The choice to factor in weights is one of personal preference, and having realized this, TimeformUS provides you with the option.  Just keep in mind that “Weight On” is the default setting.


Getting back to the difference between TimeformUS Speed Figures and Beyer Speed Figures, the latter does not incorporate the Pace or Weight into their calculation. A horse that finishes a length ahead of another horse, will always have a higher Beyer Figure. In this example, Optimizer had a Beyer Fig of [104] and Sayaad was [101], reflecting the difference of finishing 2nd and 4th separated by a little more than a length.  And, two horses that finish a nose apart will have the same Beyer Speed Figure regardless of the pace scenario or weight carried.  So, in this example, Wise Dan earned a Beyer Figure of [104], identical to Optimizer.

The purpose of this article is not to judge whether TimeformUS Speed Figures are better or worse than Beyer Speed Figures. (Click here to review an article explaining Beyer Speed Figures)  Ultimately, the measure of any figure is tied to the algorithms and individuals calculating the figures.  With that said, in the short time I’ve been using both figures, I’ve found several solid priced winners that were revealed by a difference between the two figures.  In a future article we will present some real world examples and attempt to offer some opinions based upon our experiences.

Click here to learn more about TimeformUS Speed Figures on the TimeformUS website., including a short video that gives a nice overview of what we covered in this article.  Also, TimeformUS provides two free races each day on their website.  It’s a great opportunity to test drive their program at no cost.


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This article sponsored by.

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By Neal Benoit

9 comments on “TimeformUS Speed Figures – Explained and Contrasted to Beyer Figs

  1. Add to that the uncommonly prescient and thorough analysis by Mike Beer and his colleagues and you have a formidable tool for turf speculation.

  2. Neal, Once again you provide a careful analysis of a useful tool for handicappers. I was wondering if there are similar explanations of weight or pace in Brisnet or Equibase figures? Is weight commonly included or excluded in determining speed figures? Is TimeformUS unique or more in line with other well known speed figures? Thanks.

    • Excellent question, and I confess that I can’t answer it, at least not completely. I do not use Brisnet or Equibase figures, so I don’t know if they incorporate weight in their figures. I have dabbled with Thorograph sheets, and they do include weight in their figures. I would be willing to bet that Ragozin does as well, maybe someone else can confirm that. I appreciate that TimeformUS provides the option to use weight or not.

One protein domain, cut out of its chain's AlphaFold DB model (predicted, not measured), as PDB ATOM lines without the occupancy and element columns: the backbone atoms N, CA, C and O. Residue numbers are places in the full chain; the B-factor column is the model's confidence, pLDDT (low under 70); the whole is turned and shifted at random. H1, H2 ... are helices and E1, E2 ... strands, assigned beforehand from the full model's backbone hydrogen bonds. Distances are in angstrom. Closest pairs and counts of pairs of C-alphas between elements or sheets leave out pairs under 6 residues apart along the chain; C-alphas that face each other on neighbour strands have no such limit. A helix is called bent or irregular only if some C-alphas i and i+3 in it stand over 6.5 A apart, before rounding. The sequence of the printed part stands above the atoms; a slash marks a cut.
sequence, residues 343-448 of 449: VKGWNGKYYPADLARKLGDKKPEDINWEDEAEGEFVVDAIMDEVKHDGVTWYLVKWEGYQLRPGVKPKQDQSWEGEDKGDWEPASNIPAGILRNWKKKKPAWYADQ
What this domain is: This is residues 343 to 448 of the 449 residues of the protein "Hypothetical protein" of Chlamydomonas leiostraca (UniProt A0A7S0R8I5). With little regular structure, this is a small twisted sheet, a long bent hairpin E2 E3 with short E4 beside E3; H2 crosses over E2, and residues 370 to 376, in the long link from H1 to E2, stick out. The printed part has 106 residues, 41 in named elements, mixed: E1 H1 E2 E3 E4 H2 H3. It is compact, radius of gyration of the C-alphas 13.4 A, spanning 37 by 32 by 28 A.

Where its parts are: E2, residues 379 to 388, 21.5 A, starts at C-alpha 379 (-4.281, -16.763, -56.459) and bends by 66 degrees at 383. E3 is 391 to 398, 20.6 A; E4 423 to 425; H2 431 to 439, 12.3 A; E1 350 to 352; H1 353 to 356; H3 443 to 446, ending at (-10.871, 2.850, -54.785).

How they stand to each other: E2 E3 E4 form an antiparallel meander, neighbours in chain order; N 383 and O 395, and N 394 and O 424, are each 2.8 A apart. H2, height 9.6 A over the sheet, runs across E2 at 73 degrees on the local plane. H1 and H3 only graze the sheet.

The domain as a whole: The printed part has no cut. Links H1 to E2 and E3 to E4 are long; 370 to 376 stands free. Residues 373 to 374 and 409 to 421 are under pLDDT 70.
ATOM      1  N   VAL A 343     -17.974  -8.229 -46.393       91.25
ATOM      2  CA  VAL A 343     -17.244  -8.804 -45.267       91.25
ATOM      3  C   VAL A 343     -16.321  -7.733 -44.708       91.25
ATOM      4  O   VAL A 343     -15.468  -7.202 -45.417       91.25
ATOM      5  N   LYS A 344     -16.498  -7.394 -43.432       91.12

3. Halleluiah!!! A Speed Figure that considers weight as a factor! I thought I was the only dinosaur who thought a difference in weight, whether it be in the same race OR a weight shift between rivals of a previous race was important from a handicapping angle.

    Over the years I been hard pressed to find anyone who factors weight into their handicapping. One horseplayer recently stated, “… if a horse takes a crap before the race, there’s 10 lbs. right there.”

    Then again, a trainer once said in regards to weight, “… adding 5 lbs. is enough to stop a train.”

    Just glad that this horseplayer of 45+ years finally found an explanation of TimeForm US Speed Figures.

    Thanks Neal!

  4. I use Timeformusa’s adjusted 2nd call and final times with the weight option set plus their final pace figure ( not the highlighted one which is adjusted for the pace) as input to my faithful Taulbot Pace Calculator. As Timeformusa’s times are in hundredths of seconds as opposed to 1/5 second increments I adjust the taulbot ratings accordingly. I use the final Taulbot rating to get down to my three or four top contenders. I then check the Timeformusa early pace projections and the first and second call pace ratings to determine if a front-running contender figures to get an easy lead or not. If so that’s my pick. If a speed duel threatens I use the highest rated off the pace horse. It seems to work pretty well.

  5. I can see how incorporating weight can be useful. But is it a better tool to understand the past than it is a predictive tool for the future?

    Weights change as do weight comparisons between horses in a given race?

    TimeformUS’s speed figure for PPs might not reflect the upcoming race’s weight allocations.

    Comments please.


    • Good question. In my opinion, both are valid. Like the example here with Wise Dan and Optimizer, it was helpful in understanding the past … which of course can then be used to help predict the future. Personally, I don’t gives weights much consideration unless the change from one race to the next is considerable (at least five pounds). Weights are an area where handicapper opinions vary quite a bit.